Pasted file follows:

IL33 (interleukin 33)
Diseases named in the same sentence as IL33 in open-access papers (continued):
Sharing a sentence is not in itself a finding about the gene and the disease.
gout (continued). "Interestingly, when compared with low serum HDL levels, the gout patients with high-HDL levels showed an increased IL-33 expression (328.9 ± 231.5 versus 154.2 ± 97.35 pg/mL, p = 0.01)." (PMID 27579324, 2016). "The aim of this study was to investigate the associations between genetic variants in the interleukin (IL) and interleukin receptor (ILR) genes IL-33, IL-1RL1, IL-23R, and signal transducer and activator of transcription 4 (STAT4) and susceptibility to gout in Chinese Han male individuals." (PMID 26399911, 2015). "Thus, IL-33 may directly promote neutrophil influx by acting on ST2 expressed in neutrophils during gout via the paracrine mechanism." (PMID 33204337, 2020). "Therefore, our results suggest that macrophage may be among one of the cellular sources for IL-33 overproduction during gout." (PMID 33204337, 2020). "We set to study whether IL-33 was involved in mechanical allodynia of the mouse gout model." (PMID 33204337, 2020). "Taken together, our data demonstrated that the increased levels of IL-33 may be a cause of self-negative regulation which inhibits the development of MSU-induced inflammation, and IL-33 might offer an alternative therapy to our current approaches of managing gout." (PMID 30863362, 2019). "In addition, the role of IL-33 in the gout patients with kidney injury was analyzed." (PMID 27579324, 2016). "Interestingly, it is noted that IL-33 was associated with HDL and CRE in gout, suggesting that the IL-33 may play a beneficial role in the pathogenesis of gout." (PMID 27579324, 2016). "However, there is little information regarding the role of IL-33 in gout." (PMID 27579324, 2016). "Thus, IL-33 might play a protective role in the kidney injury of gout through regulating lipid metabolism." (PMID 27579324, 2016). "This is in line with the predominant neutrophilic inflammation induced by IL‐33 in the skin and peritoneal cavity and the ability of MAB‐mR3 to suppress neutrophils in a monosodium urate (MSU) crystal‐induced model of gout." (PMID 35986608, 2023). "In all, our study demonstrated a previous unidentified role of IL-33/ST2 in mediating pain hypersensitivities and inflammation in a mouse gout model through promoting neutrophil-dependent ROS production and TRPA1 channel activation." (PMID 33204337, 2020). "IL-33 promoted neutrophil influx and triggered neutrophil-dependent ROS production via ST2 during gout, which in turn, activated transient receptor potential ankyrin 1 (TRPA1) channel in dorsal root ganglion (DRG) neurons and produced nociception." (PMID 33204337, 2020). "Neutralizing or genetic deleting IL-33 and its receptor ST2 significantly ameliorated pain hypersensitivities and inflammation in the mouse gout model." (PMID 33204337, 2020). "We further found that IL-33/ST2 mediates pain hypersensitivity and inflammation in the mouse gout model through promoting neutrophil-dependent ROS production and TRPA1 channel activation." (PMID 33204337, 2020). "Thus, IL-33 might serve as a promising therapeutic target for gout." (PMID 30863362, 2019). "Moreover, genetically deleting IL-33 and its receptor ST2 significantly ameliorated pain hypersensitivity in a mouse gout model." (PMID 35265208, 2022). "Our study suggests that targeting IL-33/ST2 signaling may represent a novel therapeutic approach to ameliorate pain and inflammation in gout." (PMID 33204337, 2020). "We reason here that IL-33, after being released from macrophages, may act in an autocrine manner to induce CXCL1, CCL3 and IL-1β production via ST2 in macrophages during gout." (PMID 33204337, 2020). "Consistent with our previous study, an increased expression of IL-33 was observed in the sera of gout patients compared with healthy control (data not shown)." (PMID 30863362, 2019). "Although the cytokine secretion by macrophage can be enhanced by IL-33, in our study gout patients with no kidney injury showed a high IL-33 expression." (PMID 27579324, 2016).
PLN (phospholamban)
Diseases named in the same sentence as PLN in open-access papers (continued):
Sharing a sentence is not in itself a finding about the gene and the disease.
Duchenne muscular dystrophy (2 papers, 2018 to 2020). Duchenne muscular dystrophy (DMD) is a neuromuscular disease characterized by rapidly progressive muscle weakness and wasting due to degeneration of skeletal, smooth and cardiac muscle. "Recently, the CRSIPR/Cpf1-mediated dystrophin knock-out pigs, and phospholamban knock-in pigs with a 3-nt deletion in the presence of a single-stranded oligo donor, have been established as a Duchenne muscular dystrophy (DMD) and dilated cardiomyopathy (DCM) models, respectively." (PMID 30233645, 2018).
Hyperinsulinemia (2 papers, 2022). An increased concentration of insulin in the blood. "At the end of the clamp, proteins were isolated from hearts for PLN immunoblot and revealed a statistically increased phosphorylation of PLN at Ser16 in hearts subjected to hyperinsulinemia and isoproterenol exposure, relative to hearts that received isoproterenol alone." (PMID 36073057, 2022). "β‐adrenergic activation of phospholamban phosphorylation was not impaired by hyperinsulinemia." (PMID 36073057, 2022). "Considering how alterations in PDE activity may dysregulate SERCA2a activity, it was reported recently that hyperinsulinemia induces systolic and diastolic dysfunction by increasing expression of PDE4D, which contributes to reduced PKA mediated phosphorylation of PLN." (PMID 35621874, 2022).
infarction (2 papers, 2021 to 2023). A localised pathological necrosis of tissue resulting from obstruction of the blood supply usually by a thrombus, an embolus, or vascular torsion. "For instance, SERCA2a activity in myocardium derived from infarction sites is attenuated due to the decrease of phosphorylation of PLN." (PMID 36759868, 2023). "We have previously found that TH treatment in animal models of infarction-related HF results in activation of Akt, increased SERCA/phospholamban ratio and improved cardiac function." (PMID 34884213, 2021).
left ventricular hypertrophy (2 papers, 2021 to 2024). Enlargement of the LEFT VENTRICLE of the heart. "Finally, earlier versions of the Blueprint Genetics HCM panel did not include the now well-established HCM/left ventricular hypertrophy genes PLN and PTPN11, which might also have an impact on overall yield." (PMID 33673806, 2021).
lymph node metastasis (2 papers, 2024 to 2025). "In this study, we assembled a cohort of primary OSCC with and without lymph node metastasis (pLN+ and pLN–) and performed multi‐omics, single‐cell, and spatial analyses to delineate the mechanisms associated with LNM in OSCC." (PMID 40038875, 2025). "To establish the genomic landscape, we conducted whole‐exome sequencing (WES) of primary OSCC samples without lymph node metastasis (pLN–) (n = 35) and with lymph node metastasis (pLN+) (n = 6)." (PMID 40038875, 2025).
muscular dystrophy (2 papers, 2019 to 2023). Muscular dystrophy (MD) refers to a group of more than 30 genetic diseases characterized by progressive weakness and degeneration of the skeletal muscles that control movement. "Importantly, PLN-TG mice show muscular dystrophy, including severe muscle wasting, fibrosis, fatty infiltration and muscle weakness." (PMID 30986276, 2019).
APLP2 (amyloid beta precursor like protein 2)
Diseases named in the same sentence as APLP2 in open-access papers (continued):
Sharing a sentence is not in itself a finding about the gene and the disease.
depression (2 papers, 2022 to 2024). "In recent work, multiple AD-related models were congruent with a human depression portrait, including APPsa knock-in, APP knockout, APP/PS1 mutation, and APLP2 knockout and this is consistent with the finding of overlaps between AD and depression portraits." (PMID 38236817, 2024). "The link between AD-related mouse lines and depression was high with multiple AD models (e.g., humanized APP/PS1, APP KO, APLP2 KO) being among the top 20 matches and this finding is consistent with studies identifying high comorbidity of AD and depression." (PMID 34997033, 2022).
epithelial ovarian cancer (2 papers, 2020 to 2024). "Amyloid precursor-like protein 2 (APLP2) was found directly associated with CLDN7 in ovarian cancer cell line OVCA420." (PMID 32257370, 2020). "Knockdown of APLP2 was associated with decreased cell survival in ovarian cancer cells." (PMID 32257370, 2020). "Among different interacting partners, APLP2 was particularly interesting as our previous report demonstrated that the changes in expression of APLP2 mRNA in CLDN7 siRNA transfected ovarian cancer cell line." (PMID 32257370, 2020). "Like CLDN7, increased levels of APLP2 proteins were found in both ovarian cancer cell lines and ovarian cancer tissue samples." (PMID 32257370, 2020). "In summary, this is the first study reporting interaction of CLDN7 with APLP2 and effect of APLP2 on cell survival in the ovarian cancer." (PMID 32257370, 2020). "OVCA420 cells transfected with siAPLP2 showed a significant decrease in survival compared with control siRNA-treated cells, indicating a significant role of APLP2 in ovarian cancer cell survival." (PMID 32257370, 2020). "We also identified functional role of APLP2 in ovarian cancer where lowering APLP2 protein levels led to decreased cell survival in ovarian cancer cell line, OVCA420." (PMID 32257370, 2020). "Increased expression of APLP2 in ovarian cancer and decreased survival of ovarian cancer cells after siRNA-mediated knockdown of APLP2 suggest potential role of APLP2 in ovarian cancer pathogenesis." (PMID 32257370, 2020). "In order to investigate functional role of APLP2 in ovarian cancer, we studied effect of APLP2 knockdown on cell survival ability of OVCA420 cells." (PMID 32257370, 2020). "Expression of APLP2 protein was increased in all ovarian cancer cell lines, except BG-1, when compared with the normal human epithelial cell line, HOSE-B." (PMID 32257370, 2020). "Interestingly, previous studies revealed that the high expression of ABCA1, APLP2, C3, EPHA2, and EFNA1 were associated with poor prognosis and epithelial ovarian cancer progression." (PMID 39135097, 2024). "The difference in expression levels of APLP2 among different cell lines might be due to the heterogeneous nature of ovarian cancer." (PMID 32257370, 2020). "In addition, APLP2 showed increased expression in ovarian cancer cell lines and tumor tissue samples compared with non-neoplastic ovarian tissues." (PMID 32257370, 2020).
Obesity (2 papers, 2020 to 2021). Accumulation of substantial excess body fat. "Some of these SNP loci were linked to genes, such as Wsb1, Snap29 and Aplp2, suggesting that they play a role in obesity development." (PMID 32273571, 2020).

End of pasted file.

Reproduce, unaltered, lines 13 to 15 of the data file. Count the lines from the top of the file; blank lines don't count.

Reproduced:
muscular dystrophy (2 papers, 2019 to 2023). Muscular dystrophy (MD) refers to a group of more than 30 genetic diseases characterized by progressive weakness and degeneration of the skeletal muscles that control movement. "Importantly, PLN-TG mice show muscular dystrophy, including severe muscle wasting, fibrosis, fatty infiltration and muscle weakness." (PMID 30986276, 2019).
APLP2 (amyloid beta precursor like protein 2)
Diseases named in the same sentence as APLP2 in open-access papers (continued):